I was walking down the street by myself, like a baller. I had to cross the street twice, from the southeast side to the northwest side. As I looked around, I noticed something cool: there were no cars coming from any direction. 

I said, “Yo homies, I’m ‘bout to cross this street… diagonally.” And I did that. Like a super baller.

But reaching the far corner felt anticlimactic. Had anyone realized what I had just done? Did anyone grasp the significance of that move? Could even I quantify the degree to which I had asserted dominance over my ambulatory peers?

Picture it: me, flouting crosswalks, engaging in extreme jaywalking, crossing the literal center of a New York City intersection where perhaps no man had gone on foot before. I was a legend among pedestrians. But how much so? The question nagged me.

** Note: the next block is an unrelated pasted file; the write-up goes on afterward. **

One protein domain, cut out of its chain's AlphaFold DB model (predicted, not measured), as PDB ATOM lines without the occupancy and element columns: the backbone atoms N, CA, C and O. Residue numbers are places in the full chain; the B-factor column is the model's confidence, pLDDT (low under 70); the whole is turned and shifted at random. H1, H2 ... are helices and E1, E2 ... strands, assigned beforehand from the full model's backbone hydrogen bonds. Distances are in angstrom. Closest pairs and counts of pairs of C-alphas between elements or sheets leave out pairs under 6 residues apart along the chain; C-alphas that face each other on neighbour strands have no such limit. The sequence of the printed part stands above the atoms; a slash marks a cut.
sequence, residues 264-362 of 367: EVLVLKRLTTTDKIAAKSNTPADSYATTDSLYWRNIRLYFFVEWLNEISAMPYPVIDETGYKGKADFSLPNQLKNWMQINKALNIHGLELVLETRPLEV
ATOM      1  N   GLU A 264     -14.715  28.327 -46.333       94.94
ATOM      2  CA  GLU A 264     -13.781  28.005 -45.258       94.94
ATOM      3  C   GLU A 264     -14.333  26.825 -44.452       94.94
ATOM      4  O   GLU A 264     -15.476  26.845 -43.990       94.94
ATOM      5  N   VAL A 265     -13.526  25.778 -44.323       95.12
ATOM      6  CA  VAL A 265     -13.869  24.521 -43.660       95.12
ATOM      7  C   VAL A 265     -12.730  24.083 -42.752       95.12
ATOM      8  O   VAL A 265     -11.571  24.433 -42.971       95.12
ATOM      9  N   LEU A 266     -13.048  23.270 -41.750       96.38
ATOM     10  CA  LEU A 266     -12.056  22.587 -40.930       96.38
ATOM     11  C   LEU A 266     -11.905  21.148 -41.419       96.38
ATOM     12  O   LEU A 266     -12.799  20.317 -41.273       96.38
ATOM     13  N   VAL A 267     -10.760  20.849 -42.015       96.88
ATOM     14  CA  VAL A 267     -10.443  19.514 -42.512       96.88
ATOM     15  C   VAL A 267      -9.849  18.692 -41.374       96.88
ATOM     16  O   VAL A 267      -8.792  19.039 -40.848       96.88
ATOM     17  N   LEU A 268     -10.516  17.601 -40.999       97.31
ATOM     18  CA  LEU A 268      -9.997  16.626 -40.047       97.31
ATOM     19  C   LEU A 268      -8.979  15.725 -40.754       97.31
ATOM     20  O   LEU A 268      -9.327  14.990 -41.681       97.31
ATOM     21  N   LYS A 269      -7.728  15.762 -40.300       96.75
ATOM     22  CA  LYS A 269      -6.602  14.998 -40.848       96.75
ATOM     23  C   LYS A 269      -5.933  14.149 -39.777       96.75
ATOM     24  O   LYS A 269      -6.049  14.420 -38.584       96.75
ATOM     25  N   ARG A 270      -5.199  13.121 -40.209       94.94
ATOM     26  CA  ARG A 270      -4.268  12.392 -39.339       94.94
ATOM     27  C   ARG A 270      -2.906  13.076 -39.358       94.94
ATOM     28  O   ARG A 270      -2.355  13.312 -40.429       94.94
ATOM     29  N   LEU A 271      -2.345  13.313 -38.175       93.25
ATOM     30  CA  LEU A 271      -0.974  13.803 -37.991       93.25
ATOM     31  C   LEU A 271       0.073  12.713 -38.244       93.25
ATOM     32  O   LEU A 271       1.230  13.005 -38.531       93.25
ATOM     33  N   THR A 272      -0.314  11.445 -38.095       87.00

And then it hit me. I had just traversed the hypotenuse of a right triangle. For the first time in my adult life, I could finally invoke… the Pythagorean Theorem, A2+B2=C2. Mental calculus swirled in my head.

If I assume the crosswalks are legs A & B of a single unit each in length, then the square of my diagonal path, C, must equal 12 + 12! So, if C is the square root two, and I would have otherwise walked 2 full law-abiding units, I divide the former by the latter, getting 0.7071, the ratio of my steps to everyone else’s! 

If I subtract that from one, I get 29.29%, the proportion of steps I saved! “Please note!” I exclaimed to the world, making only a minor mathematical leap of faith. “I am nearly 30% extra baller!”

And that, kids, is when you’ll use geometry when you’re older.